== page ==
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Can you simplify RRSP, OAS, and Pension rules please?
February 1, 2021
11:01 am
Save2Retire@55
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Hello, I might sound an idiot but the more I read the more confused I get about the rules. Here are some questions:

1. Is the Minimum pension paid to anyone as long as they contributed to my RRSP payment during the years? Let's say someone comes to Canada and they are 57 years old. They work for 2 months. Contribute to pension twice and stop working. Will they get the Min pension payment?

2. I think we discussed this before but if I plan to retire somewhere cheaper (and warmer) than Canada. Will I still get pension payments? And I understand they cut a big chunk before when withdrawing RRSP, is it the same case when paying pension? (Some portion will be returned after Income Tax) The question is, does it matter if you are a resident of Canada or not for Tax purposes (Which I assume is staying in Canada for min 6 months) to receive the pension you contributed to for 25-35 years?

3. And me being a QC resident isn't helping clearing up my confusion. More rules on Revenue QC when it comes to pension. Maybe a retired QC person around to tell me their experience.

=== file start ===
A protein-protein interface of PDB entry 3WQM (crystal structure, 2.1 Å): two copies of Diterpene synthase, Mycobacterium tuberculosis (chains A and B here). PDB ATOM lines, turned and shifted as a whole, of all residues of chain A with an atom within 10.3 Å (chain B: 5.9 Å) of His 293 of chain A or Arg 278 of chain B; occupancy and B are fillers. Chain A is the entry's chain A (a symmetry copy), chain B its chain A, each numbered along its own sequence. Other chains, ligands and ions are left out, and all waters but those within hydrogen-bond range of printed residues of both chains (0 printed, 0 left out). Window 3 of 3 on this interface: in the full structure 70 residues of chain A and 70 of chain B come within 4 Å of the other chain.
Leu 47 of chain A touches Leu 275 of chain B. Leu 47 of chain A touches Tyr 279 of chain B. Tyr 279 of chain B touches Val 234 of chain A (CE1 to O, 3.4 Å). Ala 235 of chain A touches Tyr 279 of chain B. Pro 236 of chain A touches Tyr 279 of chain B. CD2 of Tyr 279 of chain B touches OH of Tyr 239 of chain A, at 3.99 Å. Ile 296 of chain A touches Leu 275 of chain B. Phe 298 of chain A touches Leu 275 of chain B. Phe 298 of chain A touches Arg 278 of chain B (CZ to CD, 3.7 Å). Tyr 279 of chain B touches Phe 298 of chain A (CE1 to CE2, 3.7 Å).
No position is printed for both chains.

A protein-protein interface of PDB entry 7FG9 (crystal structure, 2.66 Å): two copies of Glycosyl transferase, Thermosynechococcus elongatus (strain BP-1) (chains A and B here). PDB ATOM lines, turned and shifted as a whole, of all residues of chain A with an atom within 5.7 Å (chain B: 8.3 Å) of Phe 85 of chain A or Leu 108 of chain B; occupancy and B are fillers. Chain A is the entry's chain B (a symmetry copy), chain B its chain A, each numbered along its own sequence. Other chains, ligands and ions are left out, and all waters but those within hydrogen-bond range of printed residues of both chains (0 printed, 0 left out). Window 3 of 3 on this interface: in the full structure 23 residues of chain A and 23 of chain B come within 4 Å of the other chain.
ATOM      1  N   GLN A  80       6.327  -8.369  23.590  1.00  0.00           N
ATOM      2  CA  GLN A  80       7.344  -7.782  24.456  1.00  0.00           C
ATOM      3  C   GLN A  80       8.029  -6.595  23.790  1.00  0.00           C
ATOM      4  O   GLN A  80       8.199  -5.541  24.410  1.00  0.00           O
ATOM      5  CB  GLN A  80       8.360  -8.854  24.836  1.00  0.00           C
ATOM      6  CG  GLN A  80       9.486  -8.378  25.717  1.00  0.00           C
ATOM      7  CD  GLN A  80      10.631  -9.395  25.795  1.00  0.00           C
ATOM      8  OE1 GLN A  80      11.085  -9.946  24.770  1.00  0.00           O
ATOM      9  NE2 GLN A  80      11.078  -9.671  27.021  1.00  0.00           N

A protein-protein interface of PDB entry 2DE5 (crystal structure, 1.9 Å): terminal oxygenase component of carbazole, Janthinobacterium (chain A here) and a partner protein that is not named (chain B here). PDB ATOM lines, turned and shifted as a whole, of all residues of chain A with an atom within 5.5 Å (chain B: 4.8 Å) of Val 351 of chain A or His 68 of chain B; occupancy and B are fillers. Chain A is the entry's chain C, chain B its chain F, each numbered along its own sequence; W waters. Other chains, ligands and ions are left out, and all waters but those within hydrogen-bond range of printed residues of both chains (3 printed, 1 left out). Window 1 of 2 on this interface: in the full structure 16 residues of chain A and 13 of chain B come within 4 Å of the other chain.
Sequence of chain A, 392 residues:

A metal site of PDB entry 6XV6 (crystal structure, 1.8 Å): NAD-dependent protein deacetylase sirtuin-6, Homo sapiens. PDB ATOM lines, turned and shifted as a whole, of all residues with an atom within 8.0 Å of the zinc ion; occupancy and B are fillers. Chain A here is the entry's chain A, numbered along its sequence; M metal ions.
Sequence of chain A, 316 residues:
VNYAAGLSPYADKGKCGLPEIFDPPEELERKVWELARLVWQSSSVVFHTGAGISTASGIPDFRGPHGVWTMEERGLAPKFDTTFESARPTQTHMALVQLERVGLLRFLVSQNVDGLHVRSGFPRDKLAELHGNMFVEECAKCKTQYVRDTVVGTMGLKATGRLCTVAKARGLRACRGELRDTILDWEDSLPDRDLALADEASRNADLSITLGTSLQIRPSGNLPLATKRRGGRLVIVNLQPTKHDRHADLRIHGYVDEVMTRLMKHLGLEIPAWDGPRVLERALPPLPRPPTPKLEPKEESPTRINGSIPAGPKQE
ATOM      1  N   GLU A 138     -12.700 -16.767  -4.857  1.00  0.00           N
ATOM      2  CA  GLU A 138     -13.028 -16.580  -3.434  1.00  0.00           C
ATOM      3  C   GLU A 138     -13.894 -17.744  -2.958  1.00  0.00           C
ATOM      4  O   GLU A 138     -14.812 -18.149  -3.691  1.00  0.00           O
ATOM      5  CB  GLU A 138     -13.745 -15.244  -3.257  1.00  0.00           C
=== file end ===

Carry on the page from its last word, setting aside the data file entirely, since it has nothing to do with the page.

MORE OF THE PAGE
4. I am planning to stop working full time when I have $1M in saving (Including RRSP, TFSA, and non-registered) (hopefully when I am 55 unless Market crashes or I lose job for years for whatever reason) but I'd like to know what I need to do to make it happen. I don't want to use the pension before 65 unless I am sick. And I understand nobody has a crystal ball but your past experiences will help making a wise decision. Basically I need to rely on my savings (Dividends, RRSP withdrawal) before 65. Then after 65 it will be pension in addition to my saving and RRSP.

Well that's what I hope to achieve anyway but nobody knows the future.

Thank you as ALWAYS 🙂

February 1, 2021
11:43 am
Bill
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Re #1, you need to clarify, what pension are you talking about when you refer to "minimum pension"? (And what's it got to do with your RRSP?)

Re #2, as far as I know you can live anywhere and still receive pension payments, including QPP, you've qualified for.

February 1, 2021
12:48 pm
Alexandre
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CPP: The Canada Pension Plan (CPP) retirement pension is a monthly, taxable benefit that replaces part of your income when you retire. If you qualify, you’ll receive the CPP retirement pension for the rest of your life. To qualify you must have made at least one valid contribution to the CPP.